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Puerto Vallarta News NetworkMexico & Banderas Bay Area News 

Public Education Secretary: Education Budget Lacking

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November 1, 2012

Mexico's Public Education Secretary Jose Angel Cordova said this week that the education budget should be increased by 15 billion pesos annually to achieve universal high-school access by 2022.

Mexico City, Mexico – Public Education Secretary Jose Angel Cordova Villalobos said this week that an additional 15 billion pesos per year is necessary to increase access to high school education by 50 percent.

This investment would be used to build 380 new schools per year, in order to achieve universal high-school access by 2022. In addition to the new infrastructure, the funds will permit the continuation of quality teacher training programs that provide the country with the skilled professionals it needs, he said.

During the 36th International Congress of General Surgery, in Cancun, Quintana Roo, Cordova Villalobos discussed the labor reform and highlighted the importance of creating better working conditions for young people - including guaranteed hourly pay and benefits. He said that state authorities have been trying to reduce the drop-out rate in high schools and colleges, as many students are opting to leave school and enter the job market.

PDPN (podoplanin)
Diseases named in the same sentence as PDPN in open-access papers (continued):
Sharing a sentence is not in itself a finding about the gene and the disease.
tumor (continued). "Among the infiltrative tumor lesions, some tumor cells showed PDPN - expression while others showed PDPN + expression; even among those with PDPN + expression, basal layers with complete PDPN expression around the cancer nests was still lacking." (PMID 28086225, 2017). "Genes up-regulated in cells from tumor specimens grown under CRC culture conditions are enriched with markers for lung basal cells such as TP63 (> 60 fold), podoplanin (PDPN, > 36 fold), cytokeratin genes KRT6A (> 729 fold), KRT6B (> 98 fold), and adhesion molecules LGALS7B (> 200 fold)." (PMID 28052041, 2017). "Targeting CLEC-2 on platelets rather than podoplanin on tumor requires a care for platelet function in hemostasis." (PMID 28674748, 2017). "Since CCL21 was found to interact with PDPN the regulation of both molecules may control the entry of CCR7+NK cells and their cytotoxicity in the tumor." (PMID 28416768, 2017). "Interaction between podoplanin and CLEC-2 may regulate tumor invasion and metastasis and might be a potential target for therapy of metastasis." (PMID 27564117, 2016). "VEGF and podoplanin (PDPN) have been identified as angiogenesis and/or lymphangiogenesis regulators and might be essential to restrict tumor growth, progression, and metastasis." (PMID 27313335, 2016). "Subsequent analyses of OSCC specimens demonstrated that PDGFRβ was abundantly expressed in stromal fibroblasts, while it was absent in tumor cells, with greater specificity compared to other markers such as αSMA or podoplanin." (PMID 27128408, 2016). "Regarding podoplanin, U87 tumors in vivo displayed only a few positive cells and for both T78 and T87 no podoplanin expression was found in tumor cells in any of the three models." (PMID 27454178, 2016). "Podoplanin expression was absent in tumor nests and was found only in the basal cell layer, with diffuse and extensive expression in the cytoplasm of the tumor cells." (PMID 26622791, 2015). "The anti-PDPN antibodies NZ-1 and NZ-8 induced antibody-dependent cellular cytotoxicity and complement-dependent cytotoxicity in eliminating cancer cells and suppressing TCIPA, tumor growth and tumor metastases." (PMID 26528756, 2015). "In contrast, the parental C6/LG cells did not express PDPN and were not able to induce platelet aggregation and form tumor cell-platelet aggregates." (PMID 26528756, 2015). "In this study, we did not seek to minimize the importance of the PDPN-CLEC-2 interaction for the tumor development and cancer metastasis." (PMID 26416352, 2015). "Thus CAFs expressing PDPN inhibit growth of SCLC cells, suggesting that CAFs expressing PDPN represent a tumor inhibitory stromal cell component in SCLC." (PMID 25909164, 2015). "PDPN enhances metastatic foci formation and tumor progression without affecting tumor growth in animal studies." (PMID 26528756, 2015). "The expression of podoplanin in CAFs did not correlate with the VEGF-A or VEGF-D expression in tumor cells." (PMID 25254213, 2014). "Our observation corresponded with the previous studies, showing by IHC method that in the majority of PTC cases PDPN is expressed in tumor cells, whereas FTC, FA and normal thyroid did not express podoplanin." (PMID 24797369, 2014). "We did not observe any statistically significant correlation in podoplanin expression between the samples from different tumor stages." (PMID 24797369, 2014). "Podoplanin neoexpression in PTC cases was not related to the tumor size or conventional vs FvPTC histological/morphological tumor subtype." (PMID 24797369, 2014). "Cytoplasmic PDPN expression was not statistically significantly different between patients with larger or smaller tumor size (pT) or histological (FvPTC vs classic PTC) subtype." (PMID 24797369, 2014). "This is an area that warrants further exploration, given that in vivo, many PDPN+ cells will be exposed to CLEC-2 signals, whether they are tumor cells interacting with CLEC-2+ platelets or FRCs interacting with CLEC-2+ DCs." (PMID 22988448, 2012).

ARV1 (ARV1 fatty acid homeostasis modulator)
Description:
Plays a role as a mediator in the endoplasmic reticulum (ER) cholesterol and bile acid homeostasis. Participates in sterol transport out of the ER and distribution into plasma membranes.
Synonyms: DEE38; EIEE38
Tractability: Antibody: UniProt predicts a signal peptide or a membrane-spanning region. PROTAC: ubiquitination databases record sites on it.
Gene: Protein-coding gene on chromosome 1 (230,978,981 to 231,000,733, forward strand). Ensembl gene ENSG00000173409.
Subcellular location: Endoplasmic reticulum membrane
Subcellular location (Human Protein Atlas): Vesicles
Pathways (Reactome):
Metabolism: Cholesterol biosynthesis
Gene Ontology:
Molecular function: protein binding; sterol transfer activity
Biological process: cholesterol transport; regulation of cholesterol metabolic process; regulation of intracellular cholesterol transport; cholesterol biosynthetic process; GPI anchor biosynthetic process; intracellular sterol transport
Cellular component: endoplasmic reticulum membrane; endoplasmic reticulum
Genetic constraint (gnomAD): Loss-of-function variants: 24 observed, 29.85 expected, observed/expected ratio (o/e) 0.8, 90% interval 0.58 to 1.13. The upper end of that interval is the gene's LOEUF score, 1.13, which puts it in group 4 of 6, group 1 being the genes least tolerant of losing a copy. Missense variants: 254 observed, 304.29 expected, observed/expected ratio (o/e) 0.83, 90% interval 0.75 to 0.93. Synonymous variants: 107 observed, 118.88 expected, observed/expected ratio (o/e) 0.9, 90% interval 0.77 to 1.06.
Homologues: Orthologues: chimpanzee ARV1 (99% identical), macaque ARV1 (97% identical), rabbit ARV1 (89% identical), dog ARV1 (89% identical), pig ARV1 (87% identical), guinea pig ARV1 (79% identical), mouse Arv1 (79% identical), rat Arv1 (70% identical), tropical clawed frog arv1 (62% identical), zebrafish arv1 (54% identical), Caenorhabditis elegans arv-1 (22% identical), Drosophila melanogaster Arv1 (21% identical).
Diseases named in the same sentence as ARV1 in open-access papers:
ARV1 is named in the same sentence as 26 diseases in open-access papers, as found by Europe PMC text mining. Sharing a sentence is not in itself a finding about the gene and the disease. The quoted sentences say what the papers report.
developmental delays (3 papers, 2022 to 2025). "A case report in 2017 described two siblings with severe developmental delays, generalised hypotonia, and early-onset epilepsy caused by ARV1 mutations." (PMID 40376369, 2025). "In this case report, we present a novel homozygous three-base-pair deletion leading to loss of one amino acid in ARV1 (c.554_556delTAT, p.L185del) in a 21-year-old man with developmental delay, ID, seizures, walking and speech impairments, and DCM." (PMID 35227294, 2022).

Quoted on CNN’s Expansion website, Mexican Competitiveness Institute (IMCO) Research Director Armando Chacon said that "in the last three decades, the average education level of Mexico’s labor market has moved up from four years to 8.5. That is to say that, as a country, we have not yet completed secondary school."

Cordova Villalobos said that the Calderon administration’s scholarship program was not enough, though it is the largest in Mexico’s history. Many students living in poverty urgently need access to the job market, he said.

The labor reform also benefits young people by providing them with job experience while still in school, Cordova Villalobos said.

Their participation in the job market was developing new entrepreneurs, creating new companies and providing more jobs for Mexico, he added.

According to President Felipe Calderon’s sixth annual report, roughly 70 percent of Mexican students have access to high school education, compared to 33 percent that have access to college level.